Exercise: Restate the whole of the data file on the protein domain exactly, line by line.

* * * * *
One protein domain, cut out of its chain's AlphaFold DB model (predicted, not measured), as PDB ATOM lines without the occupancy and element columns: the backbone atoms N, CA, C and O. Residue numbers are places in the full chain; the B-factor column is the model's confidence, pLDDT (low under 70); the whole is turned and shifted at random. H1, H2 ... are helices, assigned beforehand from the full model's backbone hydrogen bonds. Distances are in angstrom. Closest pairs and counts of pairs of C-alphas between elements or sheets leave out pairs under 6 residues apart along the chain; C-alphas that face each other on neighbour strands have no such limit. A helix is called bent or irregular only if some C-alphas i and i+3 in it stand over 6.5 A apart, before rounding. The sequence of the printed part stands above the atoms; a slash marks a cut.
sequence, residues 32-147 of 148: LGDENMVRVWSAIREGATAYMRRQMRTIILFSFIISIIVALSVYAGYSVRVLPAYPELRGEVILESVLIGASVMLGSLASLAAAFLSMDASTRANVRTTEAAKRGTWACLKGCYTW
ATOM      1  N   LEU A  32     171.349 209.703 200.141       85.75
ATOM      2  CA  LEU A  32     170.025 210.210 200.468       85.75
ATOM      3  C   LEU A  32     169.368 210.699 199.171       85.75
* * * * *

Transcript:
One protein domain, cut out of its chain's AlphaFold DB model (predicted, not measured), as PDB ATOM lines without the occupancy and element columns: the backbone atoms N, CA, C and O. Residue numbers are places in the full chain; the B-factor column is the model's confidence, pLDDT (low under 70); the whole is turned and shifted at random. H1, H2 ... are helices, assigned beforehand from the full model's backbone hydrogen bonds. Distances are in angstrom. Closest pairs and counts of pairs of C-alphas between elements or sheets leave out pairs under 6 residues apart along the chain; C-alphas that face each other on neighbour strands have no such limit. A helix is called bent or irregular only if some C-alphas i and i+3 in it stand over 6.5 A apart, before rounding. The sequence of the printed part stands above the atoms; a slash marks a cut.
sequence, residues 32-147 of 148: LGDENMVRVWSAIREGATAYMRRQMRTIILFSFIISIIVALSVYAGYSVRVLPAYPELRGEVILESVLIGASVMLGSLASLAAAFLSMDASTRANVRTTEAAKRGTWACLKGCYTW
ATOM      1  N   LEU A  32     171.349 209.703 200.141       85.75
ATOM      2  CA  LEU A  32     170.025 210.210 200.468       85.75
ATOM      3  C   LEU A  32     169.368 210.699 199.171       85.75